Professional employees’ incentives are aimed at encouraging the employees to undertake special courses which are related to their line of duty and this in essence attracts increased skilled manpower to ODA. By doing so, the employees are rewarded generously with an incentive pay.
Recognition Based Awards
These are a form of non-financial rewards and will often include things such as approval, “thank you” messages and praise for a job well done.
Group Incentive Plans
This plan encourages team work among the ODA employees because by working together, they are able to achieve and surpass the set target and are compensated for these efforts accordingly.
ODA Organization Plan
This is an organization wide approach by ODA and may encompass sharing the proceeds after attaining the organizational objectives.
Incentives for Executives and Managers
These include the short term incentives such as stocks ownership plans, annual bonus besides other long term incentives. With the adoption of relevant motivational theory, explain how the HRs can be affected as a result of linking the theory and reward system in the organisation.
The most appropriate motivation theory for ODA is Motivation- Hygiene Theory by Herzberg. The Motivation-Hygiene Theory was advanced by Fredrick Herzberg, an American Psychologist. This theory is also referred to as Two-factor theory. Maslow’s thoughts influenced Herzberg definition of the working environment through the study of working motivation. His aim of research was to determine the work conditions and situations which were experienced negatively and positively by the workers; the drivers of work satisfaction (Ryan & Deci, 2007, p. 58). His study revealed that the employees were influenced by twin factors: “the motivator” and “hygiene factors”.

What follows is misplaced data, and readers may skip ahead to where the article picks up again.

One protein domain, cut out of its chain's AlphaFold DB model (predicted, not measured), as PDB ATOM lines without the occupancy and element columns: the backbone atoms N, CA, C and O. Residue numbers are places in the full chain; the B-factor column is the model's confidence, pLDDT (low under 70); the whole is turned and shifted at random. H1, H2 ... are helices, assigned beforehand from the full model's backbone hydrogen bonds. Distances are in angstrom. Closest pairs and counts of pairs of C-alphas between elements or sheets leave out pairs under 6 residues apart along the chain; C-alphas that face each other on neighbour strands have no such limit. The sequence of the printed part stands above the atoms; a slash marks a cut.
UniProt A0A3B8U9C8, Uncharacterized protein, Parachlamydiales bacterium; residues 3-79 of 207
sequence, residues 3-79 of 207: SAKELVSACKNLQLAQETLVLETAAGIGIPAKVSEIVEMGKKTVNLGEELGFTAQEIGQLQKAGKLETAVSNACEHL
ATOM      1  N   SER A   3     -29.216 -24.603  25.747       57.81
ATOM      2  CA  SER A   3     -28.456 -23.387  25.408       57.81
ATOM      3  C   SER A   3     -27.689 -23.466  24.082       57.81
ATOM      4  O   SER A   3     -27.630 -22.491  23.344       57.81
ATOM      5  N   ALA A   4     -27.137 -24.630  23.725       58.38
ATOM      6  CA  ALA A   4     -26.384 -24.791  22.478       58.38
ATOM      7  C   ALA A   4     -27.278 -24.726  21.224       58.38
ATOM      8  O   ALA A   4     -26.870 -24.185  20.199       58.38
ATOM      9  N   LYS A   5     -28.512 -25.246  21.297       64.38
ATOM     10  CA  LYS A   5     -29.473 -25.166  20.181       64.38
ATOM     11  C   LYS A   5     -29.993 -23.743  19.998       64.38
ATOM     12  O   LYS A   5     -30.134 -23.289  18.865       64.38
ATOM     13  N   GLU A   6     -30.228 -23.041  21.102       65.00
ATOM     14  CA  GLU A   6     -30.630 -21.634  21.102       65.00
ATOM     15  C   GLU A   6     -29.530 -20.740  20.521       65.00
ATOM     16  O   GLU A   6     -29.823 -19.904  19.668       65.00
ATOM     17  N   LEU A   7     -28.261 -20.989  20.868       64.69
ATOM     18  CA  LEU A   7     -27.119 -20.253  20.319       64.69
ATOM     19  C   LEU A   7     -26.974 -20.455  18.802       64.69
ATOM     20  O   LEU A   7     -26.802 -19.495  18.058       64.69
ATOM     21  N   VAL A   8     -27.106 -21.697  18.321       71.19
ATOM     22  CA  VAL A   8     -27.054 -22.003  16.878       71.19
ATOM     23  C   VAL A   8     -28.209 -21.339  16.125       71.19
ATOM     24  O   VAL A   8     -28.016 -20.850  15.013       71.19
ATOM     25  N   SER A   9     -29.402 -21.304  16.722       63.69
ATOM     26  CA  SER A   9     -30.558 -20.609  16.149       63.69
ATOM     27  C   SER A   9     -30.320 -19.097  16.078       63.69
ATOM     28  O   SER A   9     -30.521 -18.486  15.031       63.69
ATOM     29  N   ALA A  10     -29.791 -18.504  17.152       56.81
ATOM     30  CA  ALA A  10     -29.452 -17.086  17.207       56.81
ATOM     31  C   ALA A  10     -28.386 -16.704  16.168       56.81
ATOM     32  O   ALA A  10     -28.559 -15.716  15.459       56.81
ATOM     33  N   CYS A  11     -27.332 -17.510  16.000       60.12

When the motivator factor is fulfilled it leads to satisfaction and the hygiene factors lead to dissatisfaction if they are not met (Cooper, 1999, p. 390). According to Herzberg, financial rewards such as money are a hygiene factor that will create dissatisfaction when it is not received in the appropriate quantities, though it is not encapsulated as the only positive motivator and satisfier (Rotenstan, 2007, p. 412). According to him, salary gives a favorable but short term feeling but the motivators causes lasting satisfaction (Armstrong, 2003; Wiley, 2003, p. 48). And by ODA adopting various financial reward mechanisms such as incentive plans, it has really motivated. The motivators which bring about satisfaction are factors include recognition, success, and sense of contribution, being challenged, independence, trust, responsibility, independence, and career development from ODA. The hygiene factors are necessary to ensure that the employee does not become dissatisfied (Findlay, Dawson & Sparks, 2006, p. 65). Workers are not engaged in their duties to cause higher motivation but a lack of it may generate dissatisfaction. The typical hygiene factors include: salary, company policies, status, working conditions and administration (Armstrong, 2003, p. 73).